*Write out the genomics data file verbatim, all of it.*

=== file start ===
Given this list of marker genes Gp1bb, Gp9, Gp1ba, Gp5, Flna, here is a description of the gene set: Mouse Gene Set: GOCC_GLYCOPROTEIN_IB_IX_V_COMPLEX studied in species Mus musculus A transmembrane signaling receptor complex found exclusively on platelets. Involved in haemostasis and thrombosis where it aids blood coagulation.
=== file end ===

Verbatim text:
Given this list of marker genes Gp1bb, Gp9, Gp1ba, Gp5, Flna, here is a description of the gene set: Mouse Gene Set: GOCC_GLYCOPROTEIN_IB_IX_V_COMPLEX studied in species Mus musculus A transmembrane signaling receptor complex found exclusively on platelets. Involved in haemostasis and thrombosis where it aids blood coagulation.